Thursday, June 12, 2008

Quitting smoking

As I write I am finishing off what will be my last pack of cigarettes.

First thing in the morning I am going straight to the the pharmacy where a package of Nicotrol Inhaler will be waiting for me. I know it will work because I have used it before, and because I am as thoroughly disgusted with smoking as I ever have been.

I first dabbled in smoking in high school, but it was not until college, when I came across a coupon for a free pack of Camel Lights, that I was hooked. That went on until February 2000, when I got to thinking, I was getting too old to be smoking anymore, and I didn't really like it that much anyway, so I tried the inhaler. It worked, and I was glad.

But last year, over the course of getting divorced and being in less-than-good company, I slipped. I figured, I could just smoke while I partied that one night, and nothing would happen. And rush of pleasurable brain chemicals was brief, but once I remembered the way it felt sneaking a smoke in high school.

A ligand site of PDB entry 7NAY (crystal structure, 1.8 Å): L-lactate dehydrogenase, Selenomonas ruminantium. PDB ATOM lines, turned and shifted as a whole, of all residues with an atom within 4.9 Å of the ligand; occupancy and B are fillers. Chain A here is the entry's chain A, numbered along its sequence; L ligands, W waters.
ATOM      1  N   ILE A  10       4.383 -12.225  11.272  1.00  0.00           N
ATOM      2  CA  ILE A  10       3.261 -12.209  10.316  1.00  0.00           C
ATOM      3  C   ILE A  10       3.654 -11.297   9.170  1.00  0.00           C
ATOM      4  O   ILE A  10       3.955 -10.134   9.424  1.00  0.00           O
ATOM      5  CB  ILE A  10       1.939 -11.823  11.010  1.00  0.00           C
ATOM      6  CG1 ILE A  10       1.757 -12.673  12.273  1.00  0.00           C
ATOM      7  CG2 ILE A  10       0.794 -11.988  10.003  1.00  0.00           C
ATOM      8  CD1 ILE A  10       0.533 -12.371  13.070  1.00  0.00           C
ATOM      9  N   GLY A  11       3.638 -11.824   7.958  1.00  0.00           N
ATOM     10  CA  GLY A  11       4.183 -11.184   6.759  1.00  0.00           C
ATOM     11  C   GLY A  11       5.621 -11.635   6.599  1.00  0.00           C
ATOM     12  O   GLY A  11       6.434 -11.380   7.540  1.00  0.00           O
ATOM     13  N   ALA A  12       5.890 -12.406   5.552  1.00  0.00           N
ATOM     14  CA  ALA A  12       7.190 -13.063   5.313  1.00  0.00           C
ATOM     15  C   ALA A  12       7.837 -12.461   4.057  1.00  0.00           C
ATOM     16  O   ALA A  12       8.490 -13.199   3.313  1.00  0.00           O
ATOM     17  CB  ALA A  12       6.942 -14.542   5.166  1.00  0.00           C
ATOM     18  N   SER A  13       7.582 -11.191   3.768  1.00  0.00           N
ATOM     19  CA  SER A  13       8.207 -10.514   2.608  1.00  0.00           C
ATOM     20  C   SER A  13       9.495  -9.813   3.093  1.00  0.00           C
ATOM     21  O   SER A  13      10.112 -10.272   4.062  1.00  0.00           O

I knew I was wrong about being able to just have a few cigarettes when the seven-years-dormant nicotine craving came back with a vengeance the next morning. Before I knew it, I was at the store buying a pack. I was hooked once more, and too distracted to be reminded of what a nasty habit smoking is, what a twisted, dissatisfying waste of money it is, how stupid it is. It was in the back of my mind, sure, but I guess the prominence of other problems in my life at the time let me ignore all that.

But now that my problems are manageable, my eyes are once more wide open to the fact that there ain't anything good about smoking. I don't like the way being a nicotine junkie makes me feel weak, I don't like having to buy cigarettes, I don't like the way they smell, I don't like anything about smoking.

I have considered the possibility that I could meet someone new, and they might like everything about me, but figuratively cross me off their potential friend list just because I smoke. Let there be no misunderstanding: I am quitting for MYSELF, and that is the only reason I need. But if quitting smoking turns out to open up new set of possibilities for me, then so be it!

And of course there are two more very precious reasons to quit...